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Sepia officinalis w/ cloudy eyes

gjbarord

Sepia elegans
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Eye problems

Without knowing all of the details there are a few possibilities. If the cuttlefish are getting old then the cloudiness of the eye is quite common and irreversible, kinda of like senescence in octopods. I have also observed eye problems in cuttlefish tanks with high levels of nitrate. Now either of these two possibilities can lead to bacterial infection and the contamination of other cuttlefish but the other cuttlefish in the tank must have been maintaining internal problems that manifested itself once the first cuttlefish showed couldiness in the eyes.
The move could have also placed additional stress that allowed the infection to expand to vision. The eyes may have been the first observed symptom of a problem but I believe that an internal infection must have been going on. With vision being such an important part of the cuttlefish livelihood, the immune system would protect that part of the body before other parts. That is just a theory that I have but the same sort of thing can be seen in many other animals.

Greg
 
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Interesting first post. :welcome: gjbarord. There will be some people who won't read this thread, so why don't you go to the introduce yourself thread and tell us a bit about yourself? Sounds like you have some experience.
 

monty

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sorseress;94678 said:
Interesting first post. :welcome: gjbarord. There will be some people who won't read this thread, so why don't you go to the introduce yourself thread and tell us a bit about yourself? Sounds like you have some experience.
:welcome: indeed. My creepy google-stalker skills actually show that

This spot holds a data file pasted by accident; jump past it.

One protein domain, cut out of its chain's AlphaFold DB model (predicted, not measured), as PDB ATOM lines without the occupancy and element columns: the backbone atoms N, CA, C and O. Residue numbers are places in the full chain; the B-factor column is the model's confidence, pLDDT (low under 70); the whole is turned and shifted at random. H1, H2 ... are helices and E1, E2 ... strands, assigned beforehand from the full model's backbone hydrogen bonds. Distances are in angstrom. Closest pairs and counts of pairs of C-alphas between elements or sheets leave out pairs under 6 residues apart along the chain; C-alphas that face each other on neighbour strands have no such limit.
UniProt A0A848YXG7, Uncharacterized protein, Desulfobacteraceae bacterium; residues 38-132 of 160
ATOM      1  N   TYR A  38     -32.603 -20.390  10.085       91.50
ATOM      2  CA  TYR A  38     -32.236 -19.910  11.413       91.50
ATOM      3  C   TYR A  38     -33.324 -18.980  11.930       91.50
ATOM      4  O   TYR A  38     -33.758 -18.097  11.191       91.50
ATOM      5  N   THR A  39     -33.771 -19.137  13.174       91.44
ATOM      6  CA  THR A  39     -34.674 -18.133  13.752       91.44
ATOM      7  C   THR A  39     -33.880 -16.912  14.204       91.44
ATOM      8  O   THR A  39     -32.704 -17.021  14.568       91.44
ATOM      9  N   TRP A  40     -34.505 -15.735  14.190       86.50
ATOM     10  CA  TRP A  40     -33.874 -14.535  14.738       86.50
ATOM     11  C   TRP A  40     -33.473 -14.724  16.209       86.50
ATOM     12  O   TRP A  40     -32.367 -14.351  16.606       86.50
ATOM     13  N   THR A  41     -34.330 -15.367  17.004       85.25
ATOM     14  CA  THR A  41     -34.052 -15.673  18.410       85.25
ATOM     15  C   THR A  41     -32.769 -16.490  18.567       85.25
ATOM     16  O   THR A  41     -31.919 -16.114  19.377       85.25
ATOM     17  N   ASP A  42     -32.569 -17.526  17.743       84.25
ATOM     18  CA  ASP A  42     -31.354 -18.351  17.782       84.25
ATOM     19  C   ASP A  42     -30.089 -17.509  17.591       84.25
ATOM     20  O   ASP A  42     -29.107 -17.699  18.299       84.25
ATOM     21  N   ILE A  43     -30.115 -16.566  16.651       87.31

he's marinebio_guy's coauthor on the Nautilus article in the new TFH (which I still haven't found a copy of, grrr.)

As an interesting side-note, I'd like to point out gjbarord's first post as one that exhibits very good academic writing skills. I had no doubt that this was someone who was experienced, knowledgeable, and informed from just this one post.
 
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Greg, what can I tell you about Greg :roll:, He went to school with me and worked with me at the NRCC and still currently works there and also at the Aquarium at Moody Gardens. His work right now is with nautilus and cuttlefish, but he could tell you more.
 

Sato

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Jun 16, 2007
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Back to the question at hand. Provided it is not from aging and it is bacterial, how would one go about treating it? Could a general anti-biotic simply be applied to food, or would it be more effective to simply treat the water as a whole? I would imagine the former would probably be more effective, but I have little experience when it comes to medicating cuttlefish.
 

gjbarord

Sepia elegans
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First of all, the problem would seem to be bacterial due to aging. Aging itself does not cause cloudy eyes, etc. The two go hand in hand... But I digress. The probability of bacterial agents focusing only on the ocular region in cuttlefish is low but if this is the case I would recommend a bath rather than oral medication. The main obstacle during bath treatments is providing an appropriate quarantine tank. More often than not the cuttlefish will jet into the side of the quarantine tank once released. This appears to be a reaction to the antibiotic in use. Very soon, though, the cuttlefish will calm down and remain still for the duration. Baths are performed for about one hour, depending on the dosage.

What type of antibiotic are you thinking of using?

Greg
 

Sato

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I would most likely use Baytril, however im not sure on the dosage I would use for a bath with Baytril.

Is there a better choice? I have used Baytril with several other animals with good results, however they were almost exclusively fish so I am not sure how the cuttle would react to it.
 

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